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Vasiliev, B. (2020) Principles of Constructing a Correct Microscopic Theory. Journal of Modern Physics, 11, 907-919. doi: 10.4236/jmp.2020.116055.

“A question that sometimes drives me hazy: am I or are the others crazy?...

...Do you think it’s that easy? Yes, it’s simple. But absolutely not so”.

A. Einstein.

1. The Main Postulate of Natural Sciences

1.1. General Consideration

Einstein’s statements in the epigraph can be attributed to a number of theories created by physicists in the twentieth century.

The twentieth century is a thing of the past. Now it is time to critically rethink some theories created by physicists during this period.

The need for this reinterpretation arises from the fact that theoretical physicists in the past century often are considered the most exciting and important task to build theoretical models for those phenomena and objects for which there was not yet enough experimental data collected for their unambiguous interpretation. To create such theories, in addition to knowledge, they needed intuition and a rich imagination. Therefore, the reliability of such models needs experimental confirmation, as required by the main principle of natural Science.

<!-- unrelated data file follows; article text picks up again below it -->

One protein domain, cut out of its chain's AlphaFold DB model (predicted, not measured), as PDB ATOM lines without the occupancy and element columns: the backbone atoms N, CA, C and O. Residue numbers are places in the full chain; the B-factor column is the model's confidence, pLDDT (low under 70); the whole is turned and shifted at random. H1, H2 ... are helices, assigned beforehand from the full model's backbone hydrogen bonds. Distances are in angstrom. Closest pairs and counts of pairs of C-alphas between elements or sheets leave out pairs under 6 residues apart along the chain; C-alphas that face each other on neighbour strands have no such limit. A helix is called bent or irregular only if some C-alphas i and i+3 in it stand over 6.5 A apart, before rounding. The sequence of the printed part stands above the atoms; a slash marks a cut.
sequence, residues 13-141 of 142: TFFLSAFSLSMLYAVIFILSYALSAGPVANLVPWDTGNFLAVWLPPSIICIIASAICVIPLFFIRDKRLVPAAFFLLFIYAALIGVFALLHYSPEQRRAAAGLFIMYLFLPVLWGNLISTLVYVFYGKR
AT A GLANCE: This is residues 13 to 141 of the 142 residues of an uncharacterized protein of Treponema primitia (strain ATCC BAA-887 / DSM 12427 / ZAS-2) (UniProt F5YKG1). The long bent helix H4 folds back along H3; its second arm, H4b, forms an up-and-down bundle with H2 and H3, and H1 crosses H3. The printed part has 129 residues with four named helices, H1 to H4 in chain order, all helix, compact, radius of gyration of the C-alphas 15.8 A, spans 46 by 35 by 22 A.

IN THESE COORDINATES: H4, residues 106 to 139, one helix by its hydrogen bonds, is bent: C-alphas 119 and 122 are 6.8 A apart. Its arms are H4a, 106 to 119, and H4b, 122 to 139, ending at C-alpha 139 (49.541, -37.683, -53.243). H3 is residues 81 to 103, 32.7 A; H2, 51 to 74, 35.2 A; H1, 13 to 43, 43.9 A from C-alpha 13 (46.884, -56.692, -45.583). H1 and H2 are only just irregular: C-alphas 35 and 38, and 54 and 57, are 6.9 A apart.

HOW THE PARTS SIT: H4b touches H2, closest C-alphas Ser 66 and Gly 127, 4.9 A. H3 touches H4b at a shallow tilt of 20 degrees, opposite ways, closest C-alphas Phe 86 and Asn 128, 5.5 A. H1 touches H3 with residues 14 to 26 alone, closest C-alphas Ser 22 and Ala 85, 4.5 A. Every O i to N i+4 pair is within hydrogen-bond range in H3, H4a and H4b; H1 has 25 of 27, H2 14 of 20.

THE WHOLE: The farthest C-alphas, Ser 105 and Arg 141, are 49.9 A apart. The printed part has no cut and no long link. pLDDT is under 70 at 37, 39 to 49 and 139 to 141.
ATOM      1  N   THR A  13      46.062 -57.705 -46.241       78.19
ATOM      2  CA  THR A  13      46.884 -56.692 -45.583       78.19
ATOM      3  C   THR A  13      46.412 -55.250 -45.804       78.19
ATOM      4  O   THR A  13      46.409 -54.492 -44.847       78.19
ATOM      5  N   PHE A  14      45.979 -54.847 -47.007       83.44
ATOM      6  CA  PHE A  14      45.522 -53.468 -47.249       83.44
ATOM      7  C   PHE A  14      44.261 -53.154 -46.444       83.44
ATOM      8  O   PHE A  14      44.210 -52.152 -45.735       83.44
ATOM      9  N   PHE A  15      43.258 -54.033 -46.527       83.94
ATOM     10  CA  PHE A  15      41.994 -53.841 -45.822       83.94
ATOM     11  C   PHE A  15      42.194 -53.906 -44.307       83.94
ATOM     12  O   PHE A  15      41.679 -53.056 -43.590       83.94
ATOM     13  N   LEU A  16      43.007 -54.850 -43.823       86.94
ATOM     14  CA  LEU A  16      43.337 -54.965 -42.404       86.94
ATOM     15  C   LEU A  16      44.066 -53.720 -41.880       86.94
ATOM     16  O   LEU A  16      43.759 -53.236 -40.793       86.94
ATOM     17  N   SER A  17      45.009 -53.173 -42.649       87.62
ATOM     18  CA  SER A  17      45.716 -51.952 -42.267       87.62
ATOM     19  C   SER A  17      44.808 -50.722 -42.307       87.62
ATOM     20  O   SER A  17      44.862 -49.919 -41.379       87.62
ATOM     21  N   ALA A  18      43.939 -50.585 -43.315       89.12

1.2. Gilbert’s Postulate

The postulate, which eventually became the main principle of the natural Sciences, was formulated more than 400 years ago by William Gilbert (1544-1603) [4].

Its wording is simple:

All theoretical constructions that claim to be scientific must be tested and confirmed experimentally.

Today, Gilbert’s postulate has become a basic principle of physics and experimental physics has created a reliable foundation for a building of theoretical models.

Only occasionally can occur ambiguous situation due to the fact that direct experiments do not indicate their decision.

This was the reason for the long-term debate of physicists at the beginning of the last century, who discussed the stochastic nature of microcosm phenomena.